Brazil inks deal to hunt for, produce oil in Cuba (Updated)
As expected, Cuba has granted Brazilian oil complany Petrobra leave to explore and produce oil and natural gas. This deal gives Brazil cotrol over 60 of possible offshore oil reseves. "Brazil is Cuba's second-largest Latin American trading partner, behind Venezuela. Brazil-Cuba trade generated $483 million through September, already surpassing $450 million for all of 2007, according to official figures."Upon departure from Havana, Brazilian President Lula da Silva expressed his happiness for having had the chance to meet Cuban leader Fidel Castro.
© AP 2008-11-01 04:05:01 - HAVANA (AP) - Brazil's state-run oil company signed an agreement Friday to explore for oil in deep Caribbean waters north of Cuba that officials in Havana say could contain 20 billion barrels of crude. Under the deal, Brazil's Petroleo Brasileiro SA would spend seven years on exploration and _ if the reserves are confirmed _ 25 more producing oil and natural gas recovered at a site north of the world-famous beach resort of Varadero, 80 miles (130 kilometers) from Havana. The agreement calls for an initial investment of $8 million by Petrobras. After an exploration phase of 18 to 24 months, more funds from Petrobras and its Cuban counterpart, Cuba Petroleo, could come, depending on how much oil can be exploited. «I don't understand why it took so long to sign this agreement,» said Brazilian President Luiz Inacio Lula da Silva, who presided over a signing ceremony for the deal with Cuban President Raul Castro. «There's a geological study process and I hope the results will be positive and we will search at whatever depth. The agreement gives Petrobras control of one of about 60 offshore plots in the Gulf of Mexico that Cuba has established for exploration by international companies. Cuba suggested earlier this month that its offshore reserves potentially could produce 20 billion barrels of oil, more than double previous estimates. Castro joked Friday that «God would not be so unfair to us as to not let us hit anything» while exploring in the Petrobras block. Silva also said that Castro will travel to Brazil in December, a trip that would be his first official overseas visit since succeeding his older brother Fidel as Cuba's president in February. When asked about that trip, the younger Castro appeared to confirm he would make, saying he would «soon see» the Brazilian people in their country. Brazil is Cuba's second-largest Latin American trading partner, behind Venezuela. Brazil-Cuba trade generated $483 million through September, already surpassing $450 million for all of 2007, according to official figures. Silva left Cuba on Friday afternoon, but told reporters at the airport that he met for two hours with Fidel Castro, 82 and ailing, who has not been seen in public since undergoing emergency intestinal surgery in July 2006. «I'm leaving happy having seen Fidel,» he said. In comments released later by the Brazilian government, Silva said he thought the older Castro brother «is of an extraordinary mind, as lucid as he ever was. «I even told Fidel that when I arrived to visit him I thought he seemed exhausted. And after half an hour of conversation, it seemed like I was the one who was sick and he was fine,» Silva said. Fidel Castro called the meeting «friendly and respectful» in an essay published online Friday night by Cuban state media, and said he requested Silva make time to see him «despite his busy schedule. Cuba's government did not immediately release images of the encounter. When Silva came to Cuba in January, the pair spoke behind closed doors, after which official media released images of the encounter that provided one of the few hints about Fidel Castro's health this year.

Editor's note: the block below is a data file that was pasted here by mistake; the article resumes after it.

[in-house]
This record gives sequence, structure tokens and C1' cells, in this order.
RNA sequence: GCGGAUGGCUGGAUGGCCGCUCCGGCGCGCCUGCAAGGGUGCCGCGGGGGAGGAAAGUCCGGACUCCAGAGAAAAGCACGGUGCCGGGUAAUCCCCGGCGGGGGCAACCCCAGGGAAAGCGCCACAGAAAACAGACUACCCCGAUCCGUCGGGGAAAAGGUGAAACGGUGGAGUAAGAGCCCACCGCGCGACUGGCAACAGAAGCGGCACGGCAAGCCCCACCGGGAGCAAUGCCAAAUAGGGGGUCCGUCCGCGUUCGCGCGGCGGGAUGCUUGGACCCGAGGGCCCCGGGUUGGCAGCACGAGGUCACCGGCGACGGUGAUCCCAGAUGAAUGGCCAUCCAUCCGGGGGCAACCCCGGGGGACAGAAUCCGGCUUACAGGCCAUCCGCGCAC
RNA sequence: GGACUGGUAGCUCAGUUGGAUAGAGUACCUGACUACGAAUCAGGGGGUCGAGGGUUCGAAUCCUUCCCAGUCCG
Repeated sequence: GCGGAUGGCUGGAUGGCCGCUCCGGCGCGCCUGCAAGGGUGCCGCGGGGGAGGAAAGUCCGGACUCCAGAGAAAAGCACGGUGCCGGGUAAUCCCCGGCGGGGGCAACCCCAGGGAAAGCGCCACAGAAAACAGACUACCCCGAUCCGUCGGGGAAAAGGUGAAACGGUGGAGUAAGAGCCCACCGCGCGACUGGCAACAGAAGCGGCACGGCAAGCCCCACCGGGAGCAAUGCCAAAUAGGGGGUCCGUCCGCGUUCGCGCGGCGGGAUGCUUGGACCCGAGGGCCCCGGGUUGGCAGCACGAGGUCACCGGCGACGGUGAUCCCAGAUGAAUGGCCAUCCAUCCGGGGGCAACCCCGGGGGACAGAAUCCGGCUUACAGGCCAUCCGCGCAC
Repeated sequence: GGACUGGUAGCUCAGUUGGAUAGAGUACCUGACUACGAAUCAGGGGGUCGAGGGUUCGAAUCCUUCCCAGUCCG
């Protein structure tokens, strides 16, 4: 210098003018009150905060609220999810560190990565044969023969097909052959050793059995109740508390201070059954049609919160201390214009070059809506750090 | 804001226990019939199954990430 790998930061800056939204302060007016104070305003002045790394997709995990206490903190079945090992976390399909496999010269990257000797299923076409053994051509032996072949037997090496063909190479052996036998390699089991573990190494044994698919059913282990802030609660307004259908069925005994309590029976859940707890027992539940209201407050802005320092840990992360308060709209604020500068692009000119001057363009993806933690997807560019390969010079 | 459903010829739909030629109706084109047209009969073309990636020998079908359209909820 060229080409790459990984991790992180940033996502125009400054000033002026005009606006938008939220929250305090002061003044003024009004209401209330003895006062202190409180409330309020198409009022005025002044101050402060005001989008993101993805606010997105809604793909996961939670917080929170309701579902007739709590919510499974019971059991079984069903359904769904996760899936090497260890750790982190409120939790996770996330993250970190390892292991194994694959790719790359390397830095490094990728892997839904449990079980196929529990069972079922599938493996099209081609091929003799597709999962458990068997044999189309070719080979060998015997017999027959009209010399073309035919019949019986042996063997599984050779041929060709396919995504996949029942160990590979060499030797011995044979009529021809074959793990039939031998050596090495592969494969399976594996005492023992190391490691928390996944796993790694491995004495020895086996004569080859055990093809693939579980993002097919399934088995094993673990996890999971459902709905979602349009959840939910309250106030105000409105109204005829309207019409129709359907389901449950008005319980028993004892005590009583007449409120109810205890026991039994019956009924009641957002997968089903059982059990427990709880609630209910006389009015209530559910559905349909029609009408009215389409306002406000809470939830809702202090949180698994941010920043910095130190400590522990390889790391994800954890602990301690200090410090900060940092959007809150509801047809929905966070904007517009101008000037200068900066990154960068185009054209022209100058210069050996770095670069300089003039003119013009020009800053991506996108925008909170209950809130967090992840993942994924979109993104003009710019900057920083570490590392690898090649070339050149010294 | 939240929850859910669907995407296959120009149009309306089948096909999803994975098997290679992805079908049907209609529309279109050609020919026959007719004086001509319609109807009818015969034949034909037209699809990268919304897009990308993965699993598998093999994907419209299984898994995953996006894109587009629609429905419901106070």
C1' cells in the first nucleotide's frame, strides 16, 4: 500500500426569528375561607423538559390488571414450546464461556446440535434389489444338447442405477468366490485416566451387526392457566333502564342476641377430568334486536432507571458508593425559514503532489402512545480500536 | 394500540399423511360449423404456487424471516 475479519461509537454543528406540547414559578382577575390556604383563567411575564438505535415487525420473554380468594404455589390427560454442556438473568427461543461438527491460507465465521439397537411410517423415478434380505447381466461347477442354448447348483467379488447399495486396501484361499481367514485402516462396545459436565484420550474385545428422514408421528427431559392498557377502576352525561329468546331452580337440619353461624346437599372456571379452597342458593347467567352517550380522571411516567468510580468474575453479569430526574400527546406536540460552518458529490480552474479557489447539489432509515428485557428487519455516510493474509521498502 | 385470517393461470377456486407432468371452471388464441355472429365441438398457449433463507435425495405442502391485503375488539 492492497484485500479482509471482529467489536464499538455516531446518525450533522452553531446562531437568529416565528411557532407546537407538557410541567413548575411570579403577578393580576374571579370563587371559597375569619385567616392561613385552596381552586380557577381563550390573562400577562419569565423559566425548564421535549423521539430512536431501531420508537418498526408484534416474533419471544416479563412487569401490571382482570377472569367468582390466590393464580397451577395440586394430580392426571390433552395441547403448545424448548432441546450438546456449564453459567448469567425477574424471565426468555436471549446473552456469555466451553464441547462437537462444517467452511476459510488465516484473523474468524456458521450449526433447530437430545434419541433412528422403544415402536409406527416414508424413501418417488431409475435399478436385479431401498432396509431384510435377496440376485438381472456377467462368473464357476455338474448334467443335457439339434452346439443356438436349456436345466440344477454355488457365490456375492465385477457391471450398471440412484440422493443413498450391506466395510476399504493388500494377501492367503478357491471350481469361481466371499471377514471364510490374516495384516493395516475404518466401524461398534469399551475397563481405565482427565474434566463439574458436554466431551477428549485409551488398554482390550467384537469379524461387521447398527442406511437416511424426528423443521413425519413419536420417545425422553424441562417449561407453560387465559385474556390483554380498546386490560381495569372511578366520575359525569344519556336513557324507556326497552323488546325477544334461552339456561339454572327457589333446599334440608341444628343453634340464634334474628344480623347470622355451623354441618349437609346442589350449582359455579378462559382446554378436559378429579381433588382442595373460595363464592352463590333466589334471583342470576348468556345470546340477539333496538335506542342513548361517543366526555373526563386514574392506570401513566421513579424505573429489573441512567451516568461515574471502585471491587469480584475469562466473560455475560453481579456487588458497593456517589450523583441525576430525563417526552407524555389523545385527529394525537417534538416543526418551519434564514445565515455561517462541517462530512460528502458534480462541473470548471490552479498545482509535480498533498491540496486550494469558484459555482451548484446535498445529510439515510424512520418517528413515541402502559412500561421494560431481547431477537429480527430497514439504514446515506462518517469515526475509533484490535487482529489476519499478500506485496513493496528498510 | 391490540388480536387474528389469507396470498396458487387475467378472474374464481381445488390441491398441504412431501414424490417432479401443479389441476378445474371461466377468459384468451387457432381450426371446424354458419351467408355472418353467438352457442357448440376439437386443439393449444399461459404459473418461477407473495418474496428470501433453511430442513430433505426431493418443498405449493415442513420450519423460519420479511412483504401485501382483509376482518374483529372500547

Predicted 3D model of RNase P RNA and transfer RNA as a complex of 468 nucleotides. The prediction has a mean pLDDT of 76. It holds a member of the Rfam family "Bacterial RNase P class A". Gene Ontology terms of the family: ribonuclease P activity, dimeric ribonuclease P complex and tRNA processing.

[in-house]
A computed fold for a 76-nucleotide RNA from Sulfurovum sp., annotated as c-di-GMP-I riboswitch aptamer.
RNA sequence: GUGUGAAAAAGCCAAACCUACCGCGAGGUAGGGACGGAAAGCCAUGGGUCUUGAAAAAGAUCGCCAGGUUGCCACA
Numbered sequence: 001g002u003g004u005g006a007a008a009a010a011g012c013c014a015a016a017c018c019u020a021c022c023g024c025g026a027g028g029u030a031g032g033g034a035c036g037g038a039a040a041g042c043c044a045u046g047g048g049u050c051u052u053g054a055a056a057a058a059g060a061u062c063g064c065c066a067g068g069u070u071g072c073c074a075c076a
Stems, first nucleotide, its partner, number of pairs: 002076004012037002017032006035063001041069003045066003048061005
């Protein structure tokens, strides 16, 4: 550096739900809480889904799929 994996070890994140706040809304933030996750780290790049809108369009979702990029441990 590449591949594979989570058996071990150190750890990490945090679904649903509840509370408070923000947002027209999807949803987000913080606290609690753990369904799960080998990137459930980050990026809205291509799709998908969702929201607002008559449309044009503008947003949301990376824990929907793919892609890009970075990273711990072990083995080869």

A big oil discovery could bring new prosperity to Cuba, which currently produces 60,000 barrels per day from offshore wells, but imports 90,000 bpd from Venezuela to meet its energy needs. State-owned Cubapetroleo, or Cupet, stunned the oil world two weeks ago when it said it believes it has at least 20 billion barrels of oil offshore, or more than the generally accepted top estimate. Cuba has divided its offshore area in the Gulf of Mexico into 59 blocks. Petrobras' block covers 1,600 square kilometers and includes waters 1,640 feet (500 meters) to 5,250 feet (1,600 meters) deep. Petrobras is one of the world's top offshore oil producers. HSH/RA Original source at PressTV